In the days of the Old West's outlaws, cattle rustlers and horse thieves, it was common practice for anyone condemned to be hanged to pay the hangman for his "services." I doubt if any hangings were postponed or canceled because of a failure to pay.
Regardless, I view such a practice to be as bizarre as if we were required to pay the Internal Revenue Service a fee for processing our tax returns. I consider it equally bizarre that hospitals and other healthcare providers were asked to pay Medicare a fee for processing, reviewing and auditing the obligatory year-end Medicare cost reports. Yet the Medicare cost report fee is exactly what the Clinton administration proposed in its federal budget for fiscal 1999, hoping to generate $395 million.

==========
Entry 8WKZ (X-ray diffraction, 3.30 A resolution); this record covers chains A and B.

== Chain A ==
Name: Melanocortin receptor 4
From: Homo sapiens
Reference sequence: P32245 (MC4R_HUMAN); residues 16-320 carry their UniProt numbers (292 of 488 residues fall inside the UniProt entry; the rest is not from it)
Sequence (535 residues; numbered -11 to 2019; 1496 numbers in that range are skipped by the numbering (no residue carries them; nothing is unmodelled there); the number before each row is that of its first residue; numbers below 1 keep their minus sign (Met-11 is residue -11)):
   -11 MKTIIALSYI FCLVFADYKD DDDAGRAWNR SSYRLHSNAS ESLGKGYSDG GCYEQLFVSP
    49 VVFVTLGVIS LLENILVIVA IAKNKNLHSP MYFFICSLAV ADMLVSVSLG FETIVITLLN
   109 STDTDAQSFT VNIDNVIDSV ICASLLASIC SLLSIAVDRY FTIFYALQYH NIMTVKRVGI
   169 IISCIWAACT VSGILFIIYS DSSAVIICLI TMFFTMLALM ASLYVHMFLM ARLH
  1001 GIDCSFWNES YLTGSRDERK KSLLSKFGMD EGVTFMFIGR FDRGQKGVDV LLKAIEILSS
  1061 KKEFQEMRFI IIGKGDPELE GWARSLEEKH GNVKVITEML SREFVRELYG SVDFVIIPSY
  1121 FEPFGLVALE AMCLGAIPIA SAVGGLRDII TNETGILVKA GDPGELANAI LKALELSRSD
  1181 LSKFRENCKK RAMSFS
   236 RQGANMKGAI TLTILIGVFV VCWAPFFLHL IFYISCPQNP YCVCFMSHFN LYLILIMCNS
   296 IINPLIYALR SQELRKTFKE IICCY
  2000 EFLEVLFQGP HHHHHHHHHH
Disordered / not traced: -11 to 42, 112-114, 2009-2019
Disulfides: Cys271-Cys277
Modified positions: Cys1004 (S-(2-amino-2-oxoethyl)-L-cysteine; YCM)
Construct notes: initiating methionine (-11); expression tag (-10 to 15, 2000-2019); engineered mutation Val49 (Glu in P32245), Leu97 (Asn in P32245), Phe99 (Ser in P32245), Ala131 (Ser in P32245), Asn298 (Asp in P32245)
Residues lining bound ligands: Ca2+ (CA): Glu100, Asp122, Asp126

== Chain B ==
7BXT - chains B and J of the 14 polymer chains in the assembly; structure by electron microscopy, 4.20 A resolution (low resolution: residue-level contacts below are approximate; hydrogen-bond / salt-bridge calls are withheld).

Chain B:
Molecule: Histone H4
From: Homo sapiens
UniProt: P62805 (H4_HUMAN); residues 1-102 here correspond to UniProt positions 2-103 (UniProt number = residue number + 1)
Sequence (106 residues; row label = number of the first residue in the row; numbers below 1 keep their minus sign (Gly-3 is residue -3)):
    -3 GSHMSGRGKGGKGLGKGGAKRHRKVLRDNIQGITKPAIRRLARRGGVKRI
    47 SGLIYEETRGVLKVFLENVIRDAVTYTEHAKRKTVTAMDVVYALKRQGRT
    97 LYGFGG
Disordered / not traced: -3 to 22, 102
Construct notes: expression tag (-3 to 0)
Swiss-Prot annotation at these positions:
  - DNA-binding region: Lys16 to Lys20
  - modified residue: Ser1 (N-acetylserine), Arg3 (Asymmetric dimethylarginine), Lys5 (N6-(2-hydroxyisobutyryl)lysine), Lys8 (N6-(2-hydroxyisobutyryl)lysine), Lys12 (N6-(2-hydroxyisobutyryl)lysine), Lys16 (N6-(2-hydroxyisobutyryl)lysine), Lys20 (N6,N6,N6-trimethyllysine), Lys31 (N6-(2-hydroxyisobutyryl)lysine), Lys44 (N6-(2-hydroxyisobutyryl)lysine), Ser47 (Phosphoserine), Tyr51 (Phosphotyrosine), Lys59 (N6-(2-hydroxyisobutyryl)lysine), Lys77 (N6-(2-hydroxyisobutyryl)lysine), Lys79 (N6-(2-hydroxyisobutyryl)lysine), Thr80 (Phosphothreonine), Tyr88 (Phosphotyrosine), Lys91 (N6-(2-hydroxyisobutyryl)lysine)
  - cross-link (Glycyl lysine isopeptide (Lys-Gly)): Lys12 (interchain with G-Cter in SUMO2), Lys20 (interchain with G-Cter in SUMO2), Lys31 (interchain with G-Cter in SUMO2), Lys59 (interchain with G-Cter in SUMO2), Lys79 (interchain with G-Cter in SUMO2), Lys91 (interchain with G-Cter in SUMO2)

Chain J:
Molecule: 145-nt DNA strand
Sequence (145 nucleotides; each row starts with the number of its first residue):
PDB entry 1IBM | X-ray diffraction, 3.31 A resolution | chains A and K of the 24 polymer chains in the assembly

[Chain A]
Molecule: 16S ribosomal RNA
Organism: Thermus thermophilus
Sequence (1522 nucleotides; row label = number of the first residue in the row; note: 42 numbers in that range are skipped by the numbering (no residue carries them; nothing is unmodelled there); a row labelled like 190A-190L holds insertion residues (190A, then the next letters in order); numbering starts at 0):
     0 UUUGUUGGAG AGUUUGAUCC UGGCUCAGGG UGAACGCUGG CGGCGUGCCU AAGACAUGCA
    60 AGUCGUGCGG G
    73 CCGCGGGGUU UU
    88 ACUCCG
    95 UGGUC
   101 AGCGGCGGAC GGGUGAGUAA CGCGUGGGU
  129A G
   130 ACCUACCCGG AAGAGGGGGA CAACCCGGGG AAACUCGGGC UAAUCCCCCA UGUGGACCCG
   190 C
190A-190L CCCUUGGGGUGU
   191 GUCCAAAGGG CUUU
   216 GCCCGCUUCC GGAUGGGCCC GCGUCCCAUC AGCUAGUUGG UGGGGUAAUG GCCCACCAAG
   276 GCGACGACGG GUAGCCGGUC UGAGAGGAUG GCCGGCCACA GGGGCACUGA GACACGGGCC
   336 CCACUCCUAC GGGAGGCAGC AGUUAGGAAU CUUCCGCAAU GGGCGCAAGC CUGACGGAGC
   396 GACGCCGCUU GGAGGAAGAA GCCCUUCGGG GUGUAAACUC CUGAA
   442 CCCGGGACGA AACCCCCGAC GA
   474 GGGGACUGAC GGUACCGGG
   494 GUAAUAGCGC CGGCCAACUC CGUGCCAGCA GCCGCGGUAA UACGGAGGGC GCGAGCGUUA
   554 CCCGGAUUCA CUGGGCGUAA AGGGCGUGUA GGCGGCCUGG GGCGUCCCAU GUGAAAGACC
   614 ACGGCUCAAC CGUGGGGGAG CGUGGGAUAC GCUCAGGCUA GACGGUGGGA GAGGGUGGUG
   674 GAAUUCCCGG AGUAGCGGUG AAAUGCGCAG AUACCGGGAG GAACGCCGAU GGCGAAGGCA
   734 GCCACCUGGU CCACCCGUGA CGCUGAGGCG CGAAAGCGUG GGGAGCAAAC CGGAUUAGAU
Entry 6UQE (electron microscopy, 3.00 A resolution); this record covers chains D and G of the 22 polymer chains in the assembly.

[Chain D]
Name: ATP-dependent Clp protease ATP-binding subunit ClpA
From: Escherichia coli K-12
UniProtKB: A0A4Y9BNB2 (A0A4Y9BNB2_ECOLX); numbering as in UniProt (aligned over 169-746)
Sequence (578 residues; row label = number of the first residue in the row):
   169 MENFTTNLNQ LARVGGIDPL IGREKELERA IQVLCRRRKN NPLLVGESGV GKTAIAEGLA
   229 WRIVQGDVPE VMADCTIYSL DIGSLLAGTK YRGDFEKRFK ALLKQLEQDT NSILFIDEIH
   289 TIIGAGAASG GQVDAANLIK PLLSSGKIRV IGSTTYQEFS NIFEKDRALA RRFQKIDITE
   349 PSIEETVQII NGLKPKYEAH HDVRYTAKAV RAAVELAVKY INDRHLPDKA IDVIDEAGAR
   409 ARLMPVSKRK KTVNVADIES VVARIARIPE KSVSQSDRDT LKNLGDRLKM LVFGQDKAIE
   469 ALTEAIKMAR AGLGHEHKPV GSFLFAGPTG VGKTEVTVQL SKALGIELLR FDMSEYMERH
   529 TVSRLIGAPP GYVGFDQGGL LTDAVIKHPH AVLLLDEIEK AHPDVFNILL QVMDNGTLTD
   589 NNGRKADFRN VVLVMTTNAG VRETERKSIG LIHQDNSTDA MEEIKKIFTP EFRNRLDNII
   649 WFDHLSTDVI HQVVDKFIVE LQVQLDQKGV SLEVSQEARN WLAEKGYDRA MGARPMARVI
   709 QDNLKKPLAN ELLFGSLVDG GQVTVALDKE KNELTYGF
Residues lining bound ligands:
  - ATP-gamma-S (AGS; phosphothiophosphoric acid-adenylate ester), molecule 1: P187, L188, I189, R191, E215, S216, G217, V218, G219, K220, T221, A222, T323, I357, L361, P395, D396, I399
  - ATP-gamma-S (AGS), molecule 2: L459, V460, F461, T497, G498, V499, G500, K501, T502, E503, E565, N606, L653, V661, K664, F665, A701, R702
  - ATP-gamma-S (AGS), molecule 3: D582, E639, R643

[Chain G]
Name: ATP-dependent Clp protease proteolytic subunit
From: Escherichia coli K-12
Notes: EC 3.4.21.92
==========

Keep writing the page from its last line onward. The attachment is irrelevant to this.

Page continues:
Fortunately, the House Appropriations HHS subcommittee excluded this "paying the hangman" item from its proposed legislation. I hope it will not emerge in the final budget. Hospital and health system executives need to remain watchful about this matter.
If the Clinton administration is still looking for revenues of this ilk, perhaps it should propose applying the "paying the hangman" idea to the Independent Counsel Act.